It doesn’t end there; guess what, now it's the elderly. Can you imagine starving a person to death?  Oregon Senate passed Senate Bill 494. Touted as a “simple update” to Oregon’s current advance directive, this bill is designed to allow for the starving and dehydrating to death of patients with dementia or mental illness.

Senator Betsy Johnson was the only Democrat to vote ‘no’ and Senator Jeff Kruse was the only Republican to vote ‘yes.’

Senate Bill 494 is little more than the state colluding with the healthcare industry to save money on the backs of mentally ill and dementia patients. This bill would remove current safeguards in Oregon’s advance directive statute that protect conscious patients’ access to ordinary food and water when they no longer have the ability to make decisions about their own care.

What will be next? Death camps like what the NAZIs set up during World War II disguised as FEMA Camps?

Climate change with mass extinctions has happened 5 times, they were called ice age! These Ice ages had names, Huronian, Cryogenian, Andean-Saharan, Karoo, and Quaternary. There was even a little ice age.

Only 150 years ago, Europe came to the end of a 500 year cold snap so severe that thousands of peasants starved. The Little Ice Age changed the course of European history.

One interesting aspect of solar cycles is that the sun went through a period of near zero sunspot activity from about 1645 to 1715.  This period of sunspot minima is called the Maunder Minimum.  The "Little Ice Age" occurred over parts of Earth during the Maunder Minimum.  So how much does the solar output affect Earth's climate?  There is debate within the scientific community how much solar activity can, or does affect Earth's climate.  There is research which shows evidence that Earth's climate is sensitive to very weak changes in the Sun's energy output over time frames of 10s and 100s of years.  Times of maximum sunspot activity are associated with a very slight increase in the energy output from the sun.  Ultraviolet radiation increases dramatically during high sunspot activity, which can have a large effect on the Earth's atmosphere.  The converse is true during minimum sunspot activity.  But trying to filter the influence of the Sun's energy output and its effect on our climate with the "noise" created by a complex interaction between our atmosphere, land and oceans can be difficult.  For example, there is research which shows that the Maunder Minimum not only occurred during a time with a decided lack of sunspot activity, but also coincided with a multi-decade episode of large volcanic eruptions.  Large volcanic eruptions are known to hinder incoming solar radiation.  Finally, there is also evidence that some of the major ice ages Earth has experienced were caused by Earth being deviated from its average 23.5 degree tilt on its axis.  Indeed Earth has tilted anywhere from near 22 degrees to 24.5 degrees on its axis.  But overall when examining Earth on a global scale, and over long periods of time, it is certain that the solar energy output does have an affect on Earth's climate.  However there will always be a question to the degree of affect due to terrestrial and oceanic interactions on Earth.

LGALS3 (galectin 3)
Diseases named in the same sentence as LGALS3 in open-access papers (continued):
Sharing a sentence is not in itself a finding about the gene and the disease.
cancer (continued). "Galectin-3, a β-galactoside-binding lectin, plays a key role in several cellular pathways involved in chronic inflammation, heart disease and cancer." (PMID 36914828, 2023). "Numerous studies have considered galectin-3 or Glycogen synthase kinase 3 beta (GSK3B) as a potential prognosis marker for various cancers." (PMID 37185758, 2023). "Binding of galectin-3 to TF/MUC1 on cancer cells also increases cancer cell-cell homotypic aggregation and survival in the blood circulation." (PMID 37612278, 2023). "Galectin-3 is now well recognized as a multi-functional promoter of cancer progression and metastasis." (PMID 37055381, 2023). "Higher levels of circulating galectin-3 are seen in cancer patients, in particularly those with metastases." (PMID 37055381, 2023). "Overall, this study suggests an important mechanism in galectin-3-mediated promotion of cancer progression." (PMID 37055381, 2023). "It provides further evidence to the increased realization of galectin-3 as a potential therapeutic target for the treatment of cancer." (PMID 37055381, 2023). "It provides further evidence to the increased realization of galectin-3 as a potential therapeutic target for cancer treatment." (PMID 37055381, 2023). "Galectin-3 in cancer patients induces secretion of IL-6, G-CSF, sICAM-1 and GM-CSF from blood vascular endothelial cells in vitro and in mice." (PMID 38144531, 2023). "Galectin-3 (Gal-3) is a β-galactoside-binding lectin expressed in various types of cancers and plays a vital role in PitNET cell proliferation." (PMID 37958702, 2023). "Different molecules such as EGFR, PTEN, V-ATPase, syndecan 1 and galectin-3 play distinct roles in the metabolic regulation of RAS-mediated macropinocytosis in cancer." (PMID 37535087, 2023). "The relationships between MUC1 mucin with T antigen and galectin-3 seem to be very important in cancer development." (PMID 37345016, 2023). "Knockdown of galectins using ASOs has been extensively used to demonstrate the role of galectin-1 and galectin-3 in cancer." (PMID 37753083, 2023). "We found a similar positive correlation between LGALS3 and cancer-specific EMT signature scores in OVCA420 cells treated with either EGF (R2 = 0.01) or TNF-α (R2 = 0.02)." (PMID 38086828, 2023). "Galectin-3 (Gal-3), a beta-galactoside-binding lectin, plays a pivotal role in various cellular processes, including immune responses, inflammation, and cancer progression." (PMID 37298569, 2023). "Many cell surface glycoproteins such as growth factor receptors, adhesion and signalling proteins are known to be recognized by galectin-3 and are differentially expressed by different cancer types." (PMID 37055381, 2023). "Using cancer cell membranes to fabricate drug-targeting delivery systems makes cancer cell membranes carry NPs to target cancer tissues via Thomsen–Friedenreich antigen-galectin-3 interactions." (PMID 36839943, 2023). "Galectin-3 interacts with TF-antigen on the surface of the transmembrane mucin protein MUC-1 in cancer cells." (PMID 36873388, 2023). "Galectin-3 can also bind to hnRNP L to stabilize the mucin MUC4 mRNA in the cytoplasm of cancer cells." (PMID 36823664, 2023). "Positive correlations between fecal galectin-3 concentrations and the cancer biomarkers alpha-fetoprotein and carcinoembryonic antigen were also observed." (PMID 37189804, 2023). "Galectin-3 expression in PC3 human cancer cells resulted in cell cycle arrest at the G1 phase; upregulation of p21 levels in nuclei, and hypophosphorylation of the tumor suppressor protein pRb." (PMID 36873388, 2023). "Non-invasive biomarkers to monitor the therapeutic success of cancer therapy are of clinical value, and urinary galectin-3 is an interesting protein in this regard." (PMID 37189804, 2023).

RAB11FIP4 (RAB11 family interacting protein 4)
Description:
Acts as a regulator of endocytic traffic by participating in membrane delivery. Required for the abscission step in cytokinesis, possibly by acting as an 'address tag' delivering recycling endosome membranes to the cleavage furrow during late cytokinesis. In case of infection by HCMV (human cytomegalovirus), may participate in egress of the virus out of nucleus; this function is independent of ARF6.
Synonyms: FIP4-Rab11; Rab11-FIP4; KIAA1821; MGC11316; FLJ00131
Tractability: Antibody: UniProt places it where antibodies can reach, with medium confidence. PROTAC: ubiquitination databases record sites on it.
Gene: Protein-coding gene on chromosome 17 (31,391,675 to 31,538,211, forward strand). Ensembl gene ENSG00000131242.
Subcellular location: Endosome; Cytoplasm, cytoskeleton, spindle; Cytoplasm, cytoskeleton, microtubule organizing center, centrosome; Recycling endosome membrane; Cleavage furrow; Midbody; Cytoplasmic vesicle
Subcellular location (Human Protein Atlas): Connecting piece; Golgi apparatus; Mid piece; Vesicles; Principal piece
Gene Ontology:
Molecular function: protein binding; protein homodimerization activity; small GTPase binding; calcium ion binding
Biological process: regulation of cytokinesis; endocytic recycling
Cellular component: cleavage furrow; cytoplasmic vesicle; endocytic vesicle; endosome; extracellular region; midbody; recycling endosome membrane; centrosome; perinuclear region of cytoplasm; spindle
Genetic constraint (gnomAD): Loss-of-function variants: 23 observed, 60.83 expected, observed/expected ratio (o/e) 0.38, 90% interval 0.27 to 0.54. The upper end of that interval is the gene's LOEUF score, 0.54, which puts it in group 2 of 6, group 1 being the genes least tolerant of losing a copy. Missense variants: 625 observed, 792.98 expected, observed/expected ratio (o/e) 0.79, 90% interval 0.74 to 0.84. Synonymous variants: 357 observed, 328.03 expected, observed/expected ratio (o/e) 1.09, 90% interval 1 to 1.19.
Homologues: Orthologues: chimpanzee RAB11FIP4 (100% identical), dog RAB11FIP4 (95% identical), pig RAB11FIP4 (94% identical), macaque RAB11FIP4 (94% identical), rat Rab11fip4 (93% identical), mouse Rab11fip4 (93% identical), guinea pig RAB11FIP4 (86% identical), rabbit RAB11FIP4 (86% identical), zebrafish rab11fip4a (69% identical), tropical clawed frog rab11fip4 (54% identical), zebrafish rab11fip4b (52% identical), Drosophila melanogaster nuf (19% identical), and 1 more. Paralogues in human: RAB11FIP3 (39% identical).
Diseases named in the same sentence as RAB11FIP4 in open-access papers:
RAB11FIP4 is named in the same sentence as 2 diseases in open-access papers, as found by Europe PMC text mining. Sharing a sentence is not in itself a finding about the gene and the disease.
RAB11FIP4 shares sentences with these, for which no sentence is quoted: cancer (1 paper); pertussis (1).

Throughout our planet’s 4.5 billion years, there have been five big ice ages, some of which lasted hundreds of millions of years. Researchers are still trying to understand how often these periods happen and how soon we can expect another one.

The big ice ages account for roughly 25 percent of the past billions of years on Earth. The most recent of Earth’s five major ice ages in the paleo record dates back 2.7 million years and continues today.

Within these large periods are smaller ice ages called glacials and warm periods called interglacials.

During the Quaternary glaciation period, which began about 2.7 to 1 million years ago, cold glacial periods took place every 41,000 years. However, huge glacial sheets have appeared less frequently over the last 800,000 years and now appear about every 100,000 years.

In the 100,000-year cycle, ice sheets grow for roughly 90,000 years and then take another 10,000 years to collapse in warmer periods before the process repeats itself. However, the two factors related to Earth's orbit that affect the glacials’ and interglacials’ formation are off.

Serbian astronomer Milutin Milankovitch hypothesized that as the Earth circles the sun, there are three factors that affect the sunlight it receives. Its tilt, the changing shape of its orbit around the sun, which can vary from near-circle to oval-like, and its wobble as it spins on its axis.

Biologists suspect we’re living through the sixth major mass extinction. “We don’t always know what caused them but most had something to do with rapid climate change”.